Google Acquires Drone Technology

April 16, 2014 10:05 AM

Another internet giant has made another large acquisition lately, Google has taken to the skies with its purchase of Titan Aerospace. The start-up manufacturer specialises in solar-powered Unmanned Aerial Vehicles (UAVs). Titan aerospace drones could collect and send data from the skies where Google said the company was bought to help the firm’s efforts in expanding internet access.

Titan Aerospace Drone GoogleTitan Aerospace, which is based in Moriarty, New Mexico, said its drones could collect real-time, high-resolution images of the earth, provide internet connections to remote areas or help monitor environmental damage like oil spills and deforestation. This particular technology would fit into Google’s Maps division but they’ll also be looking to expand its uses too.

Bought for an undisclosed sum, Facebook were said to be interested in purchasing the company but Google offered to outbid any offer from Mark Zuckerberg and Co. Facebook then went on to pay $20 million for Ascenta, a similar aerospace company from the UK that is also working on creating solar-powered Unmanned Aerial Vehicles.

The drones will help blanket the world in internet connectivity whereby their solar-powered energy will be able to fuel flights for up to five years, at heights of up to 19.8km above sea level, without ever touching ground. Titan Aerospace, which currently has about 20 employees, said it expects “initial commercial operations” by 2015. This is all theoretical of course; the technology is largely unproven at the moment and there are many challenges the technology faces. “The problem with solar planes is that they are limited to smaller payloads, at night you are not collecting energy from the sun and it takes a lot of power to broadcast Internet signals,” said Patrick Egan, a drone expert and an editor of sUAS News, a website covering the UAV industry.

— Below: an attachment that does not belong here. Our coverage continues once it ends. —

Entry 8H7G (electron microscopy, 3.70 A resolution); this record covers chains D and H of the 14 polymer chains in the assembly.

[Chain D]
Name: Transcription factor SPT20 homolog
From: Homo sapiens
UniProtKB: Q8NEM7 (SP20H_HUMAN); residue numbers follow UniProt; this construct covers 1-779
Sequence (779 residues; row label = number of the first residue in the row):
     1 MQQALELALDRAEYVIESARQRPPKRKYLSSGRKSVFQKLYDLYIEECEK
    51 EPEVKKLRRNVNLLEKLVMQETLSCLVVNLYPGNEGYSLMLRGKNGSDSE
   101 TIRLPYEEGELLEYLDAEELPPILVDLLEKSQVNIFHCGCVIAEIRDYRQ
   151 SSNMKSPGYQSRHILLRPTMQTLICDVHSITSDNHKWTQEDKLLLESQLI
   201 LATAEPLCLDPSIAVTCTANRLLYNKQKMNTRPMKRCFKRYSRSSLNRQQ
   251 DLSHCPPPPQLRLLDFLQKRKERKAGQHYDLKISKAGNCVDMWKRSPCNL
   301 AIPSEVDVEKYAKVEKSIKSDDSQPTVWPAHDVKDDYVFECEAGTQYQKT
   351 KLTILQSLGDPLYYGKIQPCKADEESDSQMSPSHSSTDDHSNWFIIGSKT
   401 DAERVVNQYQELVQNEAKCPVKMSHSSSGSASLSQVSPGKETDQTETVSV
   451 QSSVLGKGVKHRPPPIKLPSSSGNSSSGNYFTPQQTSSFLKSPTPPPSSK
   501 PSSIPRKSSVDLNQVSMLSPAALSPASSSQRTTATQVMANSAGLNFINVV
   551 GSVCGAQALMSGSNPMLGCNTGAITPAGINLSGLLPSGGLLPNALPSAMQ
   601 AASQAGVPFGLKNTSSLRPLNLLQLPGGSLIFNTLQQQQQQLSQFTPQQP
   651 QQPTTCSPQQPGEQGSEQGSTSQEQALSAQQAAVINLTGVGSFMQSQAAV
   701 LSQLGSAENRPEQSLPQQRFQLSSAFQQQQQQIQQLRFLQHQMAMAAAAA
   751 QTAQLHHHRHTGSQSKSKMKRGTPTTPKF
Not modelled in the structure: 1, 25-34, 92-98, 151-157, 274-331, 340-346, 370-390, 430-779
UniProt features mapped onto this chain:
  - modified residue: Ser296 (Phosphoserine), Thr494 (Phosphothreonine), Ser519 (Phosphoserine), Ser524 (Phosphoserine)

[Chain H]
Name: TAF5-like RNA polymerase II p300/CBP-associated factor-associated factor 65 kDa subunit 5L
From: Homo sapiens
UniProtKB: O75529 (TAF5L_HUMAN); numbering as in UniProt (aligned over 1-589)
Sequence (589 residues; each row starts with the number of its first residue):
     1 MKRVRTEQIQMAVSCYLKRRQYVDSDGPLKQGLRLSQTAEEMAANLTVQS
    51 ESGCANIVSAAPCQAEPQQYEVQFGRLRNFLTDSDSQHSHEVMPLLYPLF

Titan Aerospace Drone

Google has said Titan would work closely with its Project Loon, which instead of drones, high-altitude balloons send signals to areas of the world that are left offline. However Mark Zuckerberg in a white paper defended the drone technology saying users can “precisely control the location of these aircraft, unlike balloons”.

Although the technology is yet to prove itself, the potential for a widespread, naturally-powered internet service delivered from high-altitude seems large enough for both Google and Facebook to want to pursue it. Potentially millions of new customers could be reached and these companies will want to ensure they’re the first point of contact.